" It may be justly said,” observes Dr. Campbell,“ that their sacrifices were not offered to God; for, however much they might use the name God, the intention is to be judged of, not by the name, but by the meaning affixed to it. Now, such a being as the Eternal, Unoriginated, Immutable Creator, and Ruler of the world, they had not in all their system. For this reason, they are not unjustly called atɛ01, i. e. without the knowledge, and consequently, the belief and worship of him, who alone is GOD.”

It appears, indeed, that, when Christianity made known such a Being, hostility to his character was openly avowed. Dr. Leland, in his Westminister Lectures, gives us the following very important information. “Whatever the Greeks could not accomplish by the sword, they endeavored to effect by the force of impious language. And such was the madness, with which they were inflamed, that they proposed rewards and honors to such of their poets and sophists, as should write most, wit and elegance, in opposition to the

Chris. Obs. Feb. 1811.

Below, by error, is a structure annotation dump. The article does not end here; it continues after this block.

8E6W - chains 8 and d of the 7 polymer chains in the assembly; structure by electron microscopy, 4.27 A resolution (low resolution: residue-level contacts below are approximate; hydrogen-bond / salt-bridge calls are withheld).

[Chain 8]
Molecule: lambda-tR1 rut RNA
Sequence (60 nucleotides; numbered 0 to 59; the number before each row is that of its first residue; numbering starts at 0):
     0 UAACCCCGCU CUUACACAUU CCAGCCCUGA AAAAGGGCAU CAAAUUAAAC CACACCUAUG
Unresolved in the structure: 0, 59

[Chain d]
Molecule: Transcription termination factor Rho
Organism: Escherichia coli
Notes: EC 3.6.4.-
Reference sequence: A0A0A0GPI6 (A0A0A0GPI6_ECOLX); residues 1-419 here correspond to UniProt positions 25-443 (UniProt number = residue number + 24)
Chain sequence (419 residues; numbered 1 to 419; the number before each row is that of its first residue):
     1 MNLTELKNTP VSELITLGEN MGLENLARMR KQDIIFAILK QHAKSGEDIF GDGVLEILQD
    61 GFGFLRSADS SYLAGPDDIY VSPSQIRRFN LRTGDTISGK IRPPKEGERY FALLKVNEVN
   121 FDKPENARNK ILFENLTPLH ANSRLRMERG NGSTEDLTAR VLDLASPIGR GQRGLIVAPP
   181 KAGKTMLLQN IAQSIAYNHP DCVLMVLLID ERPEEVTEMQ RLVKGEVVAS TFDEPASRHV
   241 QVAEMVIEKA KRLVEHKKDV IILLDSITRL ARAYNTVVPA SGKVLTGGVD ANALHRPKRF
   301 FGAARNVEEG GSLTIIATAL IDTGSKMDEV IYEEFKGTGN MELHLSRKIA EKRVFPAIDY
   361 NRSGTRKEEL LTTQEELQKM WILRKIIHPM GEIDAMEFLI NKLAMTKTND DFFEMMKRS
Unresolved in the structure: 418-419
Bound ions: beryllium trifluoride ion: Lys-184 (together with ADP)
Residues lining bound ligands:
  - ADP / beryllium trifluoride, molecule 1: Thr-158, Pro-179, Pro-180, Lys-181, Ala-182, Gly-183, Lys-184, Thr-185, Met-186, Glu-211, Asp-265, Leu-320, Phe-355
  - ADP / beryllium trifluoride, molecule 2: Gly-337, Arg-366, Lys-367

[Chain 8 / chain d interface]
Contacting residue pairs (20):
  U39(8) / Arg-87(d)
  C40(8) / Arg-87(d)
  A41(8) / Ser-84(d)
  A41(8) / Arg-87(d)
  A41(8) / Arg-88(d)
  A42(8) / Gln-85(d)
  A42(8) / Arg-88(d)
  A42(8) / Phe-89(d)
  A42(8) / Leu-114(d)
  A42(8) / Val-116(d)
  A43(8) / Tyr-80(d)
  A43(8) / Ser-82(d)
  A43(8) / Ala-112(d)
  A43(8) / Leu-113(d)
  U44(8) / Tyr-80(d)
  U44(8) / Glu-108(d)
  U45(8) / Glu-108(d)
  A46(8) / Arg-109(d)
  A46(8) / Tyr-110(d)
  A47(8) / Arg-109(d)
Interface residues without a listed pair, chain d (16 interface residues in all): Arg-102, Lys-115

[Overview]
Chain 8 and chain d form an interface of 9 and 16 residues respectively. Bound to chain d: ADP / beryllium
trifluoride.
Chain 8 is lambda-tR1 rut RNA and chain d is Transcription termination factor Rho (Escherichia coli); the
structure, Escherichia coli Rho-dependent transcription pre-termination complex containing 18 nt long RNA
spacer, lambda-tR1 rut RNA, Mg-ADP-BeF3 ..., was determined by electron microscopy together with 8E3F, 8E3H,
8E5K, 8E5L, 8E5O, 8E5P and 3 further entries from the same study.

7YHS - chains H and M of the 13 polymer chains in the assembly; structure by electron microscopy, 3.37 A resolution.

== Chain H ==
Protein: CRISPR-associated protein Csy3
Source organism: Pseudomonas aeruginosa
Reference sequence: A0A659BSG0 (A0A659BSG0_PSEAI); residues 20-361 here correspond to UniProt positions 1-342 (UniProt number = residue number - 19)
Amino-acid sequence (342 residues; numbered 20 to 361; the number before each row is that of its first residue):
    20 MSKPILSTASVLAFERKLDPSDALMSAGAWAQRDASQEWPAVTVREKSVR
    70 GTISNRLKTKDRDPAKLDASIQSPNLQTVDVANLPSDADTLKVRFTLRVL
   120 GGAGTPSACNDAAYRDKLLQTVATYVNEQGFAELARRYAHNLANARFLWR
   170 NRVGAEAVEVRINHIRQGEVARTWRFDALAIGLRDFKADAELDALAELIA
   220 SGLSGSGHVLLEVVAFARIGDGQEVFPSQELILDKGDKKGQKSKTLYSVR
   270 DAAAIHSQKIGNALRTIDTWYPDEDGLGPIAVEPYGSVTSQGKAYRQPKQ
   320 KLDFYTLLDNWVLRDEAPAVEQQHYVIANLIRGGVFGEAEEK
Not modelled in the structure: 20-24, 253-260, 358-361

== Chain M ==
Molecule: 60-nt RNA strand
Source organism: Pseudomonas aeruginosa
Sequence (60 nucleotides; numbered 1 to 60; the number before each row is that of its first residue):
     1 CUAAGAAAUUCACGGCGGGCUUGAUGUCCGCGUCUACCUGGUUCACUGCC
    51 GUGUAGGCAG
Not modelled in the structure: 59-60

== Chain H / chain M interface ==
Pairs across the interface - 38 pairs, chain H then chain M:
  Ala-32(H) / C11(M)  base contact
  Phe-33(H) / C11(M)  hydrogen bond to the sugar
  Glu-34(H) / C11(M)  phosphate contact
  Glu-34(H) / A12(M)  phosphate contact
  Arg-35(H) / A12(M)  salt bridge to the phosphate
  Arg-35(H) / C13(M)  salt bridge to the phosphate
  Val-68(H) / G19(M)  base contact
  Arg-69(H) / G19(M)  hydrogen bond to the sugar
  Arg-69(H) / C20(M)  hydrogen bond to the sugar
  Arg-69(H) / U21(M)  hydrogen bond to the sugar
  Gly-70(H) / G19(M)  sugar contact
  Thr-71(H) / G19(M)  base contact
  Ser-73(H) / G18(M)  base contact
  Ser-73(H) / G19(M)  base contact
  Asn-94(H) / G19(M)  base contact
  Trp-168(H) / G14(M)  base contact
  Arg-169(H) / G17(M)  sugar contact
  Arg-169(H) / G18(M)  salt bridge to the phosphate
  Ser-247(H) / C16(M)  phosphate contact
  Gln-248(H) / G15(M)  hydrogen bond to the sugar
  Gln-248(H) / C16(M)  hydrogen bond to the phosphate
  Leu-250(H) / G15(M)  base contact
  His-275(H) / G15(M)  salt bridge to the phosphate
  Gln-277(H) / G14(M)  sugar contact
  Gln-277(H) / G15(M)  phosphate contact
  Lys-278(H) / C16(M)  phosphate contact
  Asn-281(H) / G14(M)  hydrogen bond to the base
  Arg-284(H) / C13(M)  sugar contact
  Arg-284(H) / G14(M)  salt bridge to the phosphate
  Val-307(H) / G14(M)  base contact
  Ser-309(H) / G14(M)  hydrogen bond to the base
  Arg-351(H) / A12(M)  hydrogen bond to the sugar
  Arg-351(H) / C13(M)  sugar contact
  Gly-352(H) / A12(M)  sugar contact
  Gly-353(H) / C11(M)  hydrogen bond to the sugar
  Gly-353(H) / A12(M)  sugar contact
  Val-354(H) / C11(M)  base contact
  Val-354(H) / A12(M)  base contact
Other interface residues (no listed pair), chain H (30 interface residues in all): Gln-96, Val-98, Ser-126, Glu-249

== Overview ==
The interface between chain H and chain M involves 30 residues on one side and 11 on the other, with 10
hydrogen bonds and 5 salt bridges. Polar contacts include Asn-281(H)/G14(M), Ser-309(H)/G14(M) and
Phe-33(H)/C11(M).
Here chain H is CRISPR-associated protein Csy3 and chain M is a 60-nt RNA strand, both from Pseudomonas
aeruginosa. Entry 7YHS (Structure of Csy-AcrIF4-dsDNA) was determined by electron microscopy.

one, true, and incorruptible God, from whom descended to mankind the gift of eternal happiness by Jesus Christ.” . I close the present lecture with a single remark, relating not to the ancient gentiles, but directly to ourselves, while professing to know God, may we not in works deny him; being disobedient and to every good work reprobate ?

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LECTURE III.

The Necessity of Revelations as it appears from the gods and worship of modern Pagans.

In the preceding lecture, were considered the character of the heathen gods, and the moral tendency of that worship, which they received.

As the facts, which were then stated, were chiefly such, as occured among the Greeks and Romans, the most learned and refined nations of antiquity, it is to be presumed, that should our investigations extend to modern pagans, far inferior to them in mental cultivation, appearances would not be more favorable. Inquiries of this kind will constitute the present lecture. They will relate,

1. To the gods;

II. To the worship and religious ceremonies of modern pagans.

1. We are to inquire concerning the gods, worshipped in those nations, where revealed religion is not enjoyed